College does not have to be your only job

Originally Posted on The Triangle via UWIRE

Photograph courtesy of Free-Photos at Pixabay.

The first time I considered the idea of having any kind of job while in college, my first thought was, “Yeah that’s not happening for me.” I dismissed the notion so quickly because I knew what kind of student I was, and at the time, having a job would have been the final nail in my coffin. I was by no means a bad student, but I had a way of doing work for my classes that would not have meshed well with having a job at the same time.

I’ve always had the privilege of a good financial situation, so for my freshman, sophomore and most of junior year, I never felt any need or motivation to get a job. I was too focused on getting the best grades possible to have time for anything else. However, once I was nearing the end of my junior year and returning to classes from my one and only co-op, I had a strange inclination to get a job of some kind. I’m not sure if it was the job experience of co-op or that I had been in college long enough to know how to play the game of getting good grades, but there was an immediate desire to start working.

Luckily, I had the option to apply to be a Peer Reader at the Drexel Writing Center. It was a near perfect fit for my skillset and what I enjoyed doing, so I figured I had nothing to lose. Come summer term of 2019, I was employed.

Now that I’ve been at the writing center for a decent amount of time, I’ve noticed some of the changes that I’ve experienced since I started working. It’s been tricky, as there have been both good and bad changes as a result of my job, but I’ve learned a lot from both the good and the bad.

The most immediate and obvious thing that I noticed since I first started working is the decrease in free time that I have. I like to think that I have a good work ethic, and I have always tried to put a lot of effort into all of my classwork, no matter how boring or pointless some assignments may have seemed. However, doing so required me to spend lots of time reading, researching, writing, proofreading and polishing my work.

Acquiring a job, of course, meant that I would have less time for my homework, but I didn’t want that to mean that the quality of my work would suffer, resulting in lower grades. So, the way I initially saw my predicament, I had three options. The first was to spend less time doing homework, lowering the quality. The second was to deduct a couple hours from my sleeping schedule and use them to do my homework. My final option was to deduct a couple hours from my free time and put them towards doing homework.

I wasn’t willing to settle for potentially lower grades and I also wasn’t trying to cut down on watching YouTube videos, playing video games or writing Triangle article; so, sleep it was. In retrospect, I can say with complete certainly that I made the worst choice possible of the three. That term was one of the most sleep-deprived summers I have ever experienced.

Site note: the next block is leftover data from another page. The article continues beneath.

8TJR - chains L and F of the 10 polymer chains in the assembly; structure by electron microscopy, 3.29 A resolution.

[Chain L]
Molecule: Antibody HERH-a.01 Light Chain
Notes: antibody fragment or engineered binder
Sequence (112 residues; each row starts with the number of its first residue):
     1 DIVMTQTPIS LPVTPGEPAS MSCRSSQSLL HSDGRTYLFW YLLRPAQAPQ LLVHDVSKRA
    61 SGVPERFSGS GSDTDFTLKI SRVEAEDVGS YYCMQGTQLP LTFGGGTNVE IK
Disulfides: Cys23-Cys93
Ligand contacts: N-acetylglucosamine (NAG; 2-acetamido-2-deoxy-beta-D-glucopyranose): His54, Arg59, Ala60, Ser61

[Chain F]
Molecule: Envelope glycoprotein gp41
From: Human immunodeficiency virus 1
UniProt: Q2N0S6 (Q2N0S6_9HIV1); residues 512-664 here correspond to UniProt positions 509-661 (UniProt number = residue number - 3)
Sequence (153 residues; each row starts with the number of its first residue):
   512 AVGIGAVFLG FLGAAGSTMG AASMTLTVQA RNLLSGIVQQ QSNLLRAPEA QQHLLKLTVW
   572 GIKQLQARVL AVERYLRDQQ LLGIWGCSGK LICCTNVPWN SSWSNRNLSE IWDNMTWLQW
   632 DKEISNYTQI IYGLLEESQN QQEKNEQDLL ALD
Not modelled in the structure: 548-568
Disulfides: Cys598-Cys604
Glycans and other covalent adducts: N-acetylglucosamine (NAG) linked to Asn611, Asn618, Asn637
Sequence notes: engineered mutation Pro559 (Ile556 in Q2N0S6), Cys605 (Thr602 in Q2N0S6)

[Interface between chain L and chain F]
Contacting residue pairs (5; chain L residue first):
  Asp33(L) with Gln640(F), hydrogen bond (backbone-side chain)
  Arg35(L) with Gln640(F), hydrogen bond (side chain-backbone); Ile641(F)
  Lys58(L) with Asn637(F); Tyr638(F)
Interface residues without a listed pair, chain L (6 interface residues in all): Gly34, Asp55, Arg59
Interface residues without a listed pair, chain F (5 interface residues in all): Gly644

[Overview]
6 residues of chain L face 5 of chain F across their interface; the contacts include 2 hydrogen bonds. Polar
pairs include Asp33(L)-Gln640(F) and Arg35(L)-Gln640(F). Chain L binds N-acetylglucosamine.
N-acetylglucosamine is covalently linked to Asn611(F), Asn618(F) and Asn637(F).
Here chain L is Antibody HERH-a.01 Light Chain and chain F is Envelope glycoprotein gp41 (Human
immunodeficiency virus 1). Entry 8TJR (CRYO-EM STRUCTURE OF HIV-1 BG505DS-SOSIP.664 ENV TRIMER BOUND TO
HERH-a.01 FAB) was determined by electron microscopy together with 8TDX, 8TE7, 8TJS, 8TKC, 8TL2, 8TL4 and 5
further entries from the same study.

If you’re thinking about getting a job, make sure you take into consideration how the work hours are going to fit in with your current schedule, and be ready to make some sacrifices. If you feel that you can go without less sleep, then by all means do so. However, be aware ahead of time of the choice you will have to make, so that you aren’t caught off-guard like me and rushed into making a dumb decision.

A lack of time is one of the cons of having a job (unless you love the job to death — then it’s a pro.) However, despite this lack of time to do homework, you may find as I have, that you’ll start having a better work ethic than you did before. Even if you already had a good work ethic, there is something about having a job while you’re also taking classes that seems to boost some people’s ability to do well in college.

I was skeptical of this idea initially and thought it was just me, but you can find some studies online that suggest this is a real effect of having job, as well as some that argue the opposite. According to collegeraptor.com, this effect is proven by statistical studies. “Believe it or not, studies show that having a job in college can actually have a positive impact on your GPA. The US Bureau of Labor Statistics found that students who worked 20 hours a week (or less) had higher GPAs than their fellow students who didn’t work at all!”

I can’t say that having a job in college has directly aided in the improvement of my GPA, but I can say that it has made me more productive and diligent when it comes to getting my work done for courses. Along with the additional source of income and resume building, the improvement to work ethic is the major reason that I would urge you to get a job.

Your situation may not be entirely suited to getting a job though, and that is something you will have to determine for yourself. You could be drowning in homework, have a lot of extracurricular activities or have time commitments outside of college. I wish I had gotten a job a lot sooner, but getting a job back in that situation would have had a negative impact on me and my grades. So, be smart about when you decide to get a job and make sure you are prepared for it.

There are many factors to account for, but I think the experience of having a job while in college is very worthwhile. You’ll earn money, meet new people, gain work experience, learn better time management and have another source of knowledge, as there are some things a job can teach you that college simply can’t.

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